[This is the first of a new type of post I call Annotated Press Clips. These will be recurring posts that take a publicity article from Lucy’s career, and examine it as it reflected gossip or the actual truth. My comments, except for the introductory paragraph directly below this, are in brackets. Like these -->]
A bit more than 60 years ago, Lucille Ball was relishing her status at her new movie studio, MGM, often called the Tiffany’s of Hollywood studios. MGM gave Ball a real star build-up, from changing her hair-color to putting her in “A” movies—which her former studio, RKO, rarely had done. But even MGM didn’t know what to do with Lucy, a consummate clo3wn who was also beautiful. Here’s a great article from the St. Petersburg (Fla.) Times, dated April 26, 1943, just at the beginning of this phase of Lucy’s movie career, credited to Hollywood gossip doyenne Louella Parsons.
Lucille Ball, Titian-Haired Beauty, Is MGM’s Favorite
By Louella O. Parsons
HOLLYWOOD—Last Year, Greer Garson was Metro-Goldwyn-Mayer’s hot favorite. This year it is Lucille Ball, another dazzling redhead. With Lana Turner, the titian-haired glamour girl, out of pictures until fall, Lucille is the top musical comedy girl on the lot, and she’s never been as much of a draw at the box office as she is sure to be when “DuBarry Was A Lady” and “Best Foot Forward” are released.
[Note: “Titian” is defined by Merriam-Webster as “of a brownish-orange color,” which was somewhat accurate regarding Lucy in 1943 after MGM hairstylist Sydney Guilaroff changed her color to flaming red. but I’ve always thought of Lana Turner in the 1940s as a drop-dead blonde. So perhaps the redoubtable Ms. Parsons, who loved to use “big” words like titian in an attempt to make readers think she was classy and educated, should have left it as “Lucille Ball, Red-Haired Beauty…” and maybe her editor might have discovered the mistake in calling Turner as titian-haired as well. Just sayin’.]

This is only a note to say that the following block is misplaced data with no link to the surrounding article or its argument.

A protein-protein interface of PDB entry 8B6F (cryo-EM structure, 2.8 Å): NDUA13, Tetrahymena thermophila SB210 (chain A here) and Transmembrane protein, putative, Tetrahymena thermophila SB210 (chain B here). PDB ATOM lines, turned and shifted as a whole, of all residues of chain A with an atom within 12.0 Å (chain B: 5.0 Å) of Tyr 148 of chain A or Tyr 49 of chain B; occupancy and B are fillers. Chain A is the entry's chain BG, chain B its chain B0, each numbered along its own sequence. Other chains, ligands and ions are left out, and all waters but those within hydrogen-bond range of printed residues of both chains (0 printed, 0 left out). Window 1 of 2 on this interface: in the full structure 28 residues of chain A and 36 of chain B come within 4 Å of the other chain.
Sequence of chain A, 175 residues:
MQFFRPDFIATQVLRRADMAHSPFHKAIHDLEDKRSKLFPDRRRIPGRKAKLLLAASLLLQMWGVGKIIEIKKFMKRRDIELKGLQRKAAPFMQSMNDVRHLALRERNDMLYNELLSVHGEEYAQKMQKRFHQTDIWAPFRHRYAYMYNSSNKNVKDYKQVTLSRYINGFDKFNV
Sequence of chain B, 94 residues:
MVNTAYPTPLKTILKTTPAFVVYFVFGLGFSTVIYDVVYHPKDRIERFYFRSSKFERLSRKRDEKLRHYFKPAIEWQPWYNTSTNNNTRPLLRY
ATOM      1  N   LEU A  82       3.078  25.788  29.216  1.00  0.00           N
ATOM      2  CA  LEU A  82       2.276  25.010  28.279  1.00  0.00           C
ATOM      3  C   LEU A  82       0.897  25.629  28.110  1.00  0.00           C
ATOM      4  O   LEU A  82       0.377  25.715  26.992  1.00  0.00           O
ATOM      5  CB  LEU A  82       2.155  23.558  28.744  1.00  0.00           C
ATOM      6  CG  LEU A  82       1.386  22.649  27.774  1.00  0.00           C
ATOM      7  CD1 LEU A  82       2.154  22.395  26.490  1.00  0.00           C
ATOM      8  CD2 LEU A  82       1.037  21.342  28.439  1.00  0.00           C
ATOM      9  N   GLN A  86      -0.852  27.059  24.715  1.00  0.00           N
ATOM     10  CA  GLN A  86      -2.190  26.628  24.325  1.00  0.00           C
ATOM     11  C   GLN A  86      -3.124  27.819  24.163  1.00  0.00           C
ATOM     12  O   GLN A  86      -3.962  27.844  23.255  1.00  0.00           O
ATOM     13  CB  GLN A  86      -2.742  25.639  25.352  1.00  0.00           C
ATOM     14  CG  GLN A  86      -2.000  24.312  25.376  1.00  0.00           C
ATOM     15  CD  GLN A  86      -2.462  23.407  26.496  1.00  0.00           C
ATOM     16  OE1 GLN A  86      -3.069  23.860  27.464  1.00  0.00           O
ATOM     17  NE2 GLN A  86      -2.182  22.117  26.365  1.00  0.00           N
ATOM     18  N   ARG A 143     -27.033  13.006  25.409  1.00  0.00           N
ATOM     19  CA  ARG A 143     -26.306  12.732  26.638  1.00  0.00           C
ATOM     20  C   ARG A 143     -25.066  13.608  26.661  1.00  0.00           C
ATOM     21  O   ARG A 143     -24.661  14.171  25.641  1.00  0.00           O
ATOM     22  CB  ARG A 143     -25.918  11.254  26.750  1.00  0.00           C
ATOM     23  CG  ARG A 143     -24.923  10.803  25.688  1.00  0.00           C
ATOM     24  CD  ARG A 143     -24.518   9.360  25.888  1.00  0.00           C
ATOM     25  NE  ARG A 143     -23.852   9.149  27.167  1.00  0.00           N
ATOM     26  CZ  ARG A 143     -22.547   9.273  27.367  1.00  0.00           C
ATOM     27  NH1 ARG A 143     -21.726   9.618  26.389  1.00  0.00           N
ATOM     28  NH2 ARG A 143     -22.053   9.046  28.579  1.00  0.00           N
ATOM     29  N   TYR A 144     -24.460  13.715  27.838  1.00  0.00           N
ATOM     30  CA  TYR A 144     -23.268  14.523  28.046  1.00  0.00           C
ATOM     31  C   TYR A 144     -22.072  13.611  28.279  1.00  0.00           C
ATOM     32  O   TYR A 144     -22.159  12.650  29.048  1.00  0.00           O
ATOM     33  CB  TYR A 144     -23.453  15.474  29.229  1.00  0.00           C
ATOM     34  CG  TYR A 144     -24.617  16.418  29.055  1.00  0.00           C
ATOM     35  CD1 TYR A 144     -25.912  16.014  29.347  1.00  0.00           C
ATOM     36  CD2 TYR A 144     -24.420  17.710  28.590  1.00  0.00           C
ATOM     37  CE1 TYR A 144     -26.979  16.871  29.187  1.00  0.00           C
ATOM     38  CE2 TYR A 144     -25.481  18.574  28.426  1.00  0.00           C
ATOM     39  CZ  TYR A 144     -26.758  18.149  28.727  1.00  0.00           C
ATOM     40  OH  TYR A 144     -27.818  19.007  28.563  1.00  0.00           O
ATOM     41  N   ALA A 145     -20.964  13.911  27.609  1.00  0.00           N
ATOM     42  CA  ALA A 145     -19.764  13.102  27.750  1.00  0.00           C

“I am grateful,” Lucille said, “that I am not going to do a second-hand “B” at RKO after these two musicals, but Charles Koerner [RKO’s production chief at the time] said he wouldn’t use me in the one picture I owe him until they had something really important.” [Lucille didn’t make a picture for RKO again until 1949’s Easy Living, not an “A” picture and once again a waste of her talents. Koerner had died in 1946.]
Lucille Ball, who fascinated me with her strawberry blonde hair and cerise bandana, sat in my garden while we talked of forming, movies, and soldier husbands. She’ll soon have one, too, for Desi [Arnaz] goes into the Army the twenty-seventh of this month.
“I promised Desi I’d write him every day,” says Lucille, “but letters won’t be a substitute for having him here at home and battling with him. We have so much fun kissing and making up.”
There was a twinkle in her eye when she talked about Desi, who has all the tempestuous emotions of the Latin race. [sic] He is a Cuban, and his real name is Desiderio Alberto Arnaz y de Acha III. (No, I can’t pronounce it, either. [Careful, Louella, your patronizing 1940s racism is peeking through.]